Spotlight: Kokino, A Tartare Bar
Just when you thought that every possible gimmick had been exploited in the restaurant world, along comes Kokino, a new restaurant in the Bay Hill Plaza in the Restaurant Row district.
It is, in essence, a tartare bar.
Yes, that’s right. Kokino’s owners are hoping that the thing diners have been craving is a varied selection of tartare preparations. Not just the standard steak tartare, but also other meats and seafood.
The tartare menu is presented in a sort of chart. The first part shows the various proteins and, on either side, the price for a four ounce or an eight ounce portion. Beneath that chart is a list of of countries or regions that are representative of the other ingredients, seasonings and presentations available.
For example, if you’re looking for a classic steak tartare presentation, you’d go for the Paris style, with Dijon mustard, capers, shallots and Worcestershire sauce. (Kokino also adds cognac, which I’ve not seen in any classic tartare recipes, but there you go.) If you’d prefer something Bangkokian, you’ll find avocado, sweet chili, cilantro, basil and orange blended in.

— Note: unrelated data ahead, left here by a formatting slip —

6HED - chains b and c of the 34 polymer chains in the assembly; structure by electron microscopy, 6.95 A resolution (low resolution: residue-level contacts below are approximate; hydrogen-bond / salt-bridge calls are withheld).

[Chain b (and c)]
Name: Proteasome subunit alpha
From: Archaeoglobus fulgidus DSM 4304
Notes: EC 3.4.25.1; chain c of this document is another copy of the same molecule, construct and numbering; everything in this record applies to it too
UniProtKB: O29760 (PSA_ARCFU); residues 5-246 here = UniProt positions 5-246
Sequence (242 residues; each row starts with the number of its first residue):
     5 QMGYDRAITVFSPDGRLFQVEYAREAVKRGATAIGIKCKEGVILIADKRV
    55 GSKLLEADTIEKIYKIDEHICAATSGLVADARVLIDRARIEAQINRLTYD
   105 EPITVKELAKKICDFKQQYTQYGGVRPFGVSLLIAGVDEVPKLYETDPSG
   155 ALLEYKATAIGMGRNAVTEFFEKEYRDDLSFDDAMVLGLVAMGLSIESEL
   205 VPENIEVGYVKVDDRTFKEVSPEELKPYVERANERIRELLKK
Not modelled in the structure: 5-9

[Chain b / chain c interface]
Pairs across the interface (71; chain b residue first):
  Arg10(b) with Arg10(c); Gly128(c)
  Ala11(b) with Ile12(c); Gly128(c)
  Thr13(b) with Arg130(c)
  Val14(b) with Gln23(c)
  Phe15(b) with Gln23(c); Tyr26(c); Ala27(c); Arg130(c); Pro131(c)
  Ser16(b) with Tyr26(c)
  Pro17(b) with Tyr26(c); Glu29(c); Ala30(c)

The classic tartare was served with a raw quail egg, its top lopped off, for us to blend into our meat. It was mostly OK. Though it was not the best steak tartare I’ve ever had, it was far from the worst. The flavor could have been vastly improved with a couple of dashes of salt (none was provided).
But here’s where it fell short. For a classic tartare, the meat should be chopped. The raw beef here appeared to have been run through a grinder and so was in the form of little strands instead of tiny cubes. Yes, it’s still the same meat, but the texture is not the same, and that can affect the taste.
The Tokyo tuna had soy sauce and rice wine mixed in, along with lime juice, sesame oil and black fish eggs. This one got it right on the texture of the fish, but it was overly soyed — no need for added salt, for sure.
Kokino apparently wants to set an ultra-lounge/nightclubby mood that that will appeal more to a youthful crowd. They’ll like the techno music, but I’m not sure they’ll get the tartare angle.
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